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Comment: Re:This is about "Adblock Plus" not "AdBlock" (Score 1) 127 127

And I say unto thee, "RTFP". I explicitly noted that with this: "has that feature turned on by default, so most non-techies see ads from Eyeo customers."

Wherein I made clear that most non-technical users, which are not most of us Slashdot members, will leave it as-is. Implied, and from years of experience with non-technical users, because non-techies don't know/don't understand how/are afraid, to change anything from "normal".

Which means that Eyeo, Inc. continues to create a big user base of "pay for play" payola opportunities to sell to Google, Amazon, and other ad networks. And indeed they do sell the right to be listed as "Acceptable Ads" - it's right on their website, buried in weasel-words but there, and it's been in plenty of news articles about them. You do the DuckBingGoogle if you want cites of sites. Yes, the small guys, like my blog or yours, can probably get listed as "Acceptable" for free, and Eyeo will have a big public discussion on each and every one of those on their site, because, "transparency". But the details of the huge moneyflows from Google et al will not be there.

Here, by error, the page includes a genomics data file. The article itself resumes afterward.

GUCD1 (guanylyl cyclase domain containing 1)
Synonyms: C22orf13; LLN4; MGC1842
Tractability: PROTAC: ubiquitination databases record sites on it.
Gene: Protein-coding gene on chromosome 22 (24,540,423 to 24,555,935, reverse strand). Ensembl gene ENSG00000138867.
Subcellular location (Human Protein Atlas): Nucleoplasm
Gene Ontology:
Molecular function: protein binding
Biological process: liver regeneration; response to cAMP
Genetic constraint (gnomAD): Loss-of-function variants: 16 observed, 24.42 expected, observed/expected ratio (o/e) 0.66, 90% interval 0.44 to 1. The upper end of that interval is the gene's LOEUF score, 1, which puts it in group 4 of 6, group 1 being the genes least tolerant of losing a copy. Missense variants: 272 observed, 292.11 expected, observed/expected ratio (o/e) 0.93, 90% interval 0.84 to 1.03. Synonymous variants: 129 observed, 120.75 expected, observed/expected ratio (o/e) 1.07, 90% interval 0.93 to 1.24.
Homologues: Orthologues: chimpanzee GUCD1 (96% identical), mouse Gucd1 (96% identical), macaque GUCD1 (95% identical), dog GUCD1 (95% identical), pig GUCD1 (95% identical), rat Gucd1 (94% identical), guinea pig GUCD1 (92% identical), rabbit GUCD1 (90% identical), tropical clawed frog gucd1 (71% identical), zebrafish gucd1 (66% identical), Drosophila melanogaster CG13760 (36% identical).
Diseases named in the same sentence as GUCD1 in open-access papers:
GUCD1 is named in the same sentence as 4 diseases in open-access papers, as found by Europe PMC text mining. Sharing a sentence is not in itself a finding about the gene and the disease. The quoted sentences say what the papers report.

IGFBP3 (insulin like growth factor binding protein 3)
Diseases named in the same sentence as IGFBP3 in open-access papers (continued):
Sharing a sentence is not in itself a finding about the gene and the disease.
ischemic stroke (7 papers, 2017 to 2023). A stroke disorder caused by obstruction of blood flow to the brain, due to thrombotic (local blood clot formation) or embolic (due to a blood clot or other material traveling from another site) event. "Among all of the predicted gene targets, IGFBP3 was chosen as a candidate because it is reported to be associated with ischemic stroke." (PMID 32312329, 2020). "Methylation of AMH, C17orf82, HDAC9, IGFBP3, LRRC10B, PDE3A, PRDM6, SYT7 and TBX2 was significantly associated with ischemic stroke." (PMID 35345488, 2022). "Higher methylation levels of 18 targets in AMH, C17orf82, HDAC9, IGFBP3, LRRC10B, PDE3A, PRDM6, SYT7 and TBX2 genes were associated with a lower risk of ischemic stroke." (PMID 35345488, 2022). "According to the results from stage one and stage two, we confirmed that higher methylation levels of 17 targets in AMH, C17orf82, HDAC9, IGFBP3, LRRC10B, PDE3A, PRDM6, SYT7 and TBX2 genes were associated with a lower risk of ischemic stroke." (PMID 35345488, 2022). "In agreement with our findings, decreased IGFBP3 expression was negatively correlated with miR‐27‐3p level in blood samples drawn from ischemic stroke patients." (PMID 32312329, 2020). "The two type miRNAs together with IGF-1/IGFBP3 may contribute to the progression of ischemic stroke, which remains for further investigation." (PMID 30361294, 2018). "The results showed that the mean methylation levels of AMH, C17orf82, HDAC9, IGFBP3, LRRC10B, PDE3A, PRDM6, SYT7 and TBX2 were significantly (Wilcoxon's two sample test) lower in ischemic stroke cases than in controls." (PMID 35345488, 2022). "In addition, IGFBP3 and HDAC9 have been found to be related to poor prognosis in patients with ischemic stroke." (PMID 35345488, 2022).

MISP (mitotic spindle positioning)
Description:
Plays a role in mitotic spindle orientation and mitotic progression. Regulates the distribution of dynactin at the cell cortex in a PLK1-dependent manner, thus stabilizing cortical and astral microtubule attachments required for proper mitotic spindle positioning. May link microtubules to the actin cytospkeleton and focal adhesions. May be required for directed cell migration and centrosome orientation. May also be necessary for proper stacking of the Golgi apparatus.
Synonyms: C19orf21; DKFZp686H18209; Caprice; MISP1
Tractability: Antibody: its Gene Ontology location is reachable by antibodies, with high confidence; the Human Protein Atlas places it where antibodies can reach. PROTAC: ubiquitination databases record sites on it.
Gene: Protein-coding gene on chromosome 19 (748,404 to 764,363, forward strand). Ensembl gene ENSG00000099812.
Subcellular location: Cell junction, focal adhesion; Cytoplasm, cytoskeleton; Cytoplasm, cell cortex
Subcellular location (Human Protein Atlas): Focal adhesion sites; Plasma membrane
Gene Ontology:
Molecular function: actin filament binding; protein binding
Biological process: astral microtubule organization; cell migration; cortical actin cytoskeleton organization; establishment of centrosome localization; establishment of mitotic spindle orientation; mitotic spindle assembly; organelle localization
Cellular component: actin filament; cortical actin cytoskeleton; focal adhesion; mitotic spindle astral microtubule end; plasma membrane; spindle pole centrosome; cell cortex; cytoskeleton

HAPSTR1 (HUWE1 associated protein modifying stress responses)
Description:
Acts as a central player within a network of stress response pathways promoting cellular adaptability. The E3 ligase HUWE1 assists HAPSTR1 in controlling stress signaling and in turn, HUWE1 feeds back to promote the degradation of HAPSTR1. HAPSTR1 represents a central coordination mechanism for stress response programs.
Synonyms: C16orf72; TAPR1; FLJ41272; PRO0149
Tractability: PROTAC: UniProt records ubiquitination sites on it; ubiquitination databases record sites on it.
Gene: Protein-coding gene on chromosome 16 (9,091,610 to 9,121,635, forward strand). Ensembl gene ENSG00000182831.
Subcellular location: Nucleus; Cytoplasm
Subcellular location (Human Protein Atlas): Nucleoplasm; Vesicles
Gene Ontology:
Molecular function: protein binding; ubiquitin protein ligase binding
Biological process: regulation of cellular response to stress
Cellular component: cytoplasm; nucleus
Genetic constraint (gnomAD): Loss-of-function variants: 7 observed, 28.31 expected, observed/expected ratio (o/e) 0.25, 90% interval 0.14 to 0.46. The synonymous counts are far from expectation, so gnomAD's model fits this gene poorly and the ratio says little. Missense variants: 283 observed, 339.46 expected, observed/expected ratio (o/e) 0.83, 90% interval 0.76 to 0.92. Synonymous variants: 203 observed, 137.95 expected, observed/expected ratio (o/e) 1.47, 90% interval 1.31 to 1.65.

Here's the thing: Ad blockers are not default in any browser nor as part of any operating system. Which means that anyone who installs an ad blocker has already made an affirmative choice to block ads. That means it's contrary to common sense and clearly against the desire of the user, for any "ad blocker" to have a default setting that deliberately allows ads - ANY ads.

Unless, of course, the "user" AKA "the customer" is NOT the person who installs the adblocker. Unless that person is the product. And for Eyeo, the person using Adblock Plus is no longer the user/customer, they are the "product" - the eyeballs being sold to their real customer, the companies that pay Eyeo to be part of the "Acceptable Ads" program.